Local Journalism Initiative Reporter
The Summer Fitness Challenge organized by the Indigenous Sport Council of Alberta (ISCA) has begun.
This marks the second year of the challenge, open to all Indigenous people in Alberta 10 years of age and over.
Participants take part in various workout sessions and then post pictures or videos of themselves onto the event’s Facebook page. All information about this year’s challenge is available there.
Those that do take part are eligible for various weekly prizes.
The 10-week program begins today, June 14, and has about 500 individuals already signed up.The inaugural event last year attracted about 500 participants.
Jacob Hendy, ISCA’s executive director, is hoping the number for this year’s challenge might double.
“Everybody registers last minute,” Hendy said, adding many will in all likelihood enter once they see people’s Facebook posts. “We’re anticipating 800. But I’m hoping we can get up to 1,000.”
Those that do register are given a workout schedule. Training sessions include sit-ups, push-ups, squats and lunges. Any sort of activity, including walking and running, is encouraged.
“There’s no equipment (required),” Hendy said. “It’s free for any Indigenous person that registers. There’s no costs, no transportation and no babysitting needed.”
Hendy said ISCA officials were surprised with some of the results from last year’s fitness challenge. There was a belief youth would be the ones most interested, however, 82 per cent of the participants were 18 and older.
Another eye-opening statistic was that 85 per cent of those that took part were female.
“We thought it would be 50-50 or maybe 60-40,” Hendy said. “We really don’t know (why the majority were female). We have a lot of females that are working. They’re working moms, but they still do it. It’s a conundrum. I don’t know if (males are) afraid to do it. The guys that do, do love it and they’ve had tremendous benefit from it. They’re out sharing it and telling others about it.”
Hendy also enjoyed seeing the number of people liking other Facebook posts and encouraging individuals that in some cases they do not know.
“They all motivate and support each other and it’s been incredible,” he said.
Organizers also ask a question of the week. For example, what goals participants are hoping to achieve.
“We read people’s goals and I started crying the first time,” Hendy said. “You see people and they want to beat cancer, they want to beat diabetes, they want to spend more time with their kids, they want their kids to get off phones or video games.”
Hendy stressed simply taking part in the challenge is what is important.
“The biggest part of everything is that it is participation based. It’s not competition,” he said. “And I always tell everybody modify, modify, modify. So, say if somebody is doing a push-up and they have to go on their knees, and maybe they can only go halfway down, then that’s fine. But if you can’t do that and you can only go a quarter of the way down, just go a quarter of the way down.”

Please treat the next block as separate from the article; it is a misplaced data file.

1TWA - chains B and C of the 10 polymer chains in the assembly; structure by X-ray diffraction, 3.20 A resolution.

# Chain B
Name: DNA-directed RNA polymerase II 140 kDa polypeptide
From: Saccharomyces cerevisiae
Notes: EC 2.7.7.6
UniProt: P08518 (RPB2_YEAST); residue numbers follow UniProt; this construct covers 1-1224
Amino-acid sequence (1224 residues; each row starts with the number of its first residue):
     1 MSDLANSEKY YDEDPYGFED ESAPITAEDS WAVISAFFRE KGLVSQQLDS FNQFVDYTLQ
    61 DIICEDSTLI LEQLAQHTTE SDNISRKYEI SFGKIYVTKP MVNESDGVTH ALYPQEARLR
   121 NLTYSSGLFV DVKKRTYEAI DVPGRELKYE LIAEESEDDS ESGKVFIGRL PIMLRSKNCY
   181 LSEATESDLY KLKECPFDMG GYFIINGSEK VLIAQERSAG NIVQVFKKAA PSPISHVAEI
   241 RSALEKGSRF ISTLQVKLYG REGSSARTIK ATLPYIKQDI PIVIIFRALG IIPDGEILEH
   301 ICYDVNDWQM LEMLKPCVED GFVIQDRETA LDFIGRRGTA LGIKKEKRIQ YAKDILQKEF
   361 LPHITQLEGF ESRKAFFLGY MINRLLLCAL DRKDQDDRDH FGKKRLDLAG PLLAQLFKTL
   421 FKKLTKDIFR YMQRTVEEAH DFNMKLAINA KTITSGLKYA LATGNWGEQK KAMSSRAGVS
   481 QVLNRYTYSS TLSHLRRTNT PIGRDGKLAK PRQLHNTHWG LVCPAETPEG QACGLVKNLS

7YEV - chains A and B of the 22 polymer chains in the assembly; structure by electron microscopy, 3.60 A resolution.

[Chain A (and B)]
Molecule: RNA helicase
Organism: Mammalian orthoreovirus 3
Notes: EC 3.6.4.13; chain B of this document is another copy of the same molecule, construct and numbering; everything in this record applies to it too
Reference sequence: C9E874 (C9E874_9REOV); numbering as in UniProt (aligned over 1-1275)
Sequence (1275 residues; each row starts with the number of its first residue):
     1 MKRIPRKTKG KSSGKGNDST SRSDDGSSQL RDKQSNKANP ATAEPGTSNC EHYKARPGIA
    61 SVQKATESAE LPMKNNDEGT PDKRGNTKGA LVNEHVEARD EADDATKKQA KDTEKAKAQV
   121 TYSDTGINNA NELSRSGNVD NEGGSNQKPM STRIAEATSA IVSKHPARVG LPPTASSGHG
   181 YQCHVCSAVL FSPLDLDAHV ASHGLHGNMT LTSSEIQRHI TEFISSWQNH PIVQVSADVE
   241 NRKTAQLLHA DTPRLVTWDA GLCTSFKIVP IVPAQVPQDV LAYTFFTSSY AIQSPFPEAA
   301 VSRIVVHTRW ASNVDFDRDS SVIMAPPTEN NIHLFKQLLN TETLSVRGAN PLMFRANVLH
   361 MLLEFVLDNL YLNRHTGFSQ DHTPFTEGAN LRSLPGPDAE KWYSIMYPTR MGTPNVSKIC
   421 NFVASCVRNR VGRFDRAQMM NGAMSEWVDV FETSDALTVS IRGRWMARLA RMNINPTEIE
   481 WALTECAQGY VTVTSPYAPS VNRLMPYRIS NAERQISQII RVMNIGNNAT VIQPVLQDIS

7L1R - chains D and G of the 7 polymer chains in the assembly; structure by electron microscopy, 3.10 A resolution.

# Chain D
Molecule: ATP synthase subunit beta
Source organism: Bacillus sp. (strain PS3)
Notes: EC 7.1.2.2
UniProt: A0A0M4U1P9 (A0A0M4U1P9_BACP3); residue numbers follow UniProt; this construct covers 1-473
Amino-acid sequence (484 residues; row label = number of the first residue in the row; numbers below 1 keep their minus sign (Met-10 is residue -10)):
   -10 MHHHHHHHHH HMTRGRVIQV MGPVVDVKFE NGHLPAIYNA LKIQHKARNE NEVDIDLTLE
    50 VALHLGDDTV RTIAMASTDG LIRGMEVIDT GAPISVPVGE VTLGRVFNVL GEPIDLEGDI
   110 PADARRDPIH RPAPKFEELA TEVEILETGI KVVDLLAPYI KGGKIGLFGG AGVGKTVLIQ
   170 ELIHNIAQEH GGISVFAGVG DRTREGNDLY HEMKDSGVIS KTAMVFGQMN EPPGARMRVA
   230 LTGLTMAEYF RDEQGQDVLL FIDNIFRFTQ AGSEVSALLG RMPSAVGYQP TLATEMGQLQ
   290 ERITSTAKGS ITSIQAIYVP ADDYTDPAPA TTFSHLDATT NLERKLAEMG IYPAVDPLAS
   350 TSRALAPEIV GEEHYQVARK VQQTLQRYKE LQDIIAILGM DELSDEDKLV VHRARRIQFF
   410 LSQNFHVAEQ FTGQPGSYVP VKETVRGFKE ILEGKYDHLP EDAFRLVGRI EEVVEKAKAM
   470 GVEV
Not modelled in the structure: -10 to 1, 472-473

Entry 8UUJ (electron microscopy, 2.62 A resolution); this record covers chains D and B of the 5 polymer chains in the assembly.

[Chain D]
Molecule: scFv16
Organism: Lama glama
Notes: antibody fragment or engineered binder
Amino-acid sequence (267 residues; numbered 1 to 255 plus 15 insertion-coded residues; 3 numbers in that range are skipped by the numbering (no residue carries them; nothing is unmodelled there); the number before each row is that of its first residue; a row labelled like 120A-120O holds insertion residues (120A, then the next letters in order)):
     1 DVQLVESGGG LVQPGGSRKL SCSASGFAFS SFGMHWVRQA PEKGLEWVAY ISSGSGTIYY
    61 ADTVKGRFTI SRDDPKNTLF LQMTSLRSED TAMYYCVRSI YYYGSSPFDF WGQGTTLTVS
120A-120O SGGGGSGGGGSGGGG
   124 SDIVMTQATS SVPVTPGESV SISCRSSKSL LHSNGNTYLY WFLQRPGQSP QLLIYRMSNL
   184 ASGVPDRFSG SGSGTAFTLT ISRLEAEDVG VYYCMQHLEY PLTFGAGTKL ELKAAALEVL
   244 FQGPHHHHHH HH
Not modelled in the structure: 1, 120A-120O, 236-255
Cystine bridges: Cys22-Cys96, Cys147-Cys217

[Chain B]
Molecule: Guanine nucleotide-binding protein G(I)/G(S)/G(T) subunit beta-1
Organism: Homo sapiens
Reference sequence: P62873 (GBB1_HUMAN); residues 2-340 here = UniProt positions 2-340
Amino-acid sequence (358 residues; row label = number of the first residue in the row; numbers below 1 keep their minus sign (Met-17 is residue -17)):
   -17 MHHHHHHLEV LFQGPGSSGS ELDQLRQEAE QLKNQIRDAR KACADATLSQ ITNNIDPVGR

Hendy said the fitness challenge began last year in part to keep people active during the pandemic.
“We can’t control things like visiting family or friends or eating in a restaurant or the fact maybe jobs have been affected,” Hendy said. “What we can control is our physical health.”
Hence, the creation of ISCA’s Summer Fitness Challenge.
“By these challenges they get strong physically but also it helps them mentally and then it gets their endorphins going,” Hendy said. “It’s all part of the medicine wheel. It helps them mentally but also emotionally to be better parents, to be better grandparents, to be a better sister. And it helps them spiritually as well.”
Hendy said ISCA is believed to be the only Indigenous sports organization in the country offering an ongoing fitness program.
“Nobody else is doing this,” he said, adding some other organizations will have perhaps organized a weekend virtual jogging event. “But there’s been nothing that’s ongoing on a daily basis like we’re doing.”
Hendy said last year’s participants included representatives from almost all of the 46 First Nations in the province, as well as the eight Métis settlements.
There were also plenty of entrants from Indigenous people living in cities.
“A lot of people that live in the urban areas, they love it because they feel connected to their people and their culture because normally in an urban area they don’t feel that as much,” he said. “But they’ve been part of this online community and they’ve created and made all these awesome friends and it’s been pretty special seeing everybody.”
Local Journalism Initiative Reporters are supported by a financial contribution made by the Government of Canada.